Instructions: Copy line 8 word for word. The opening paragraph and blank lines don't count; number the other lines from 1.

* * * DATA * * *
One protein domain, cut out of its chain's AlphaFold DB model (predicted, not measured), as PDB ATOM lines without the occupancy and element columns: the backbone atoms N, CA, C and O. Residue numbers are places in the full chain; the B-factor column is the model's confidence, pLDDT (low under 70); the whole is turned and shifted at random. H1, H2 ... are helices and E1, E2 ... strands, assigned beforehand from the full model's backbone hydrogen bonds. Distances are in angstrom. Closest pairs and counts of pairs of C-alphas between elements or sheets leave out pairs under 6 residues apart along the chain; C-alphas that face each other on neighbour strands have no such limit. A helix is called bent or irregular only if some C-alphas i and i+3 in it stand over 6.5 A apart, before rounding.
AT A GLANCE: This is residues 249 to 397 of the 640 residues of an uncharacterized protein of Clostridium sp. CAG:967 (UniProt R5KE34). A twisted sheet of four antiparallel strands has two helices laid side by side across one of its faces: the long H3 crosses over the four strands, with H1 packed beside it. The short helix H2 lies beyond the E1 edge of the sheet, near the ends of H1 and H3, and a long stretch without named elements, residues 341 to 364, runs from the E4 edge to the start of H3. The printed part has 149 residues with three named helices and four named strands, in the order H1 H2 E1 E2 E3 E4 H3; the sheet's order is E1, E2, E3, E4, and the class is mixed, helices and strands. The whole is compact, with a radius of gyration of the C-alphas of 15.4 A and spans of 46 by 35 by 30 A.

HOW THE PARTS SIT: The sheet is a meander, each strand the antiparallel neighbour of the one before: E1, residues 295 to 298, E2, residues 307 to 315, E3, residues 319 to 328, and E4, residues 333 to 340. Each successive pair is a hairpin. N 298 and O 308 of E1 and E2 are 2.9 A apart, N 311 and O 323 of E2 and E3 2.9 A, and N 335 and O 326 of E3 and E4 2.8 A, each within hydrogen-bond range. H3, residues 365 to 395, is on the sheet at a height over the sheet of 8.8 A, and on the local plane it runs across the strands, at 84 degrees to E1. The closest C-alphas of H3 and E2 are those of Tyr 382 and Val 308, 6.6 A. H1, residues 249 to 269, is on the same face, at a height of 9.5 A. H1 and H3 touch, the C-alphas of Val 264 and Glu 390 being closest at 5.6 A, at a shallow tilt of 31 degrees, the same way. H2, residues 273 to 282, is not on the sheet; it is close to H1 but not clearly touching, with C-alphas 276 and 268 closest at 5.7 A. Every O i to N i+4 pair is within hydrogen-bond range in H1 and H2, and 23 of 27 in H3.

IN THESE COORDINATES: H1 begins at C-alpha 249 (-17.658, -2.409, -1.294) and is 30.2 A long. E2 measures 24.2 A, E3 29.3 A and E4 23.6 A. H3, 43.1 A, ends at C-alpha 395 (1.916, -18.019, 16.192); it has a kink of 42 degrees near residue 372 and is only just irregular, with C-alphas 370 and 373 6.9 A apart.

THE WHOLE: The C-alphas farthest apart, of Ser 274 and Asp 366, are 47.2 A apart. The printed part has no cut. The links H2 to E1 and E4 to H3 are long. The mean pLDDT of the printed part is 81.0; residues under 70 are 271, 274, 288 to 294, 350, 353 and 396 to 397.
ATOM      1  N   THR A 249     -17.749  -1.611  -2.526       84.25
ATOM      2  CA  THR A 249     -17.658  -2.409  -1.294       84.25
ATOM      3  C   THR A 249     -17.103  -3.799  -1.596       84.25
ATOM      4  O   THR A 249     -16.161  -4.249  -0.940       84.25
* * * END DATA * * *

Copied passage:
ATOM      4  O   THR A 249     -16.161  -4.249  -0.940       84.25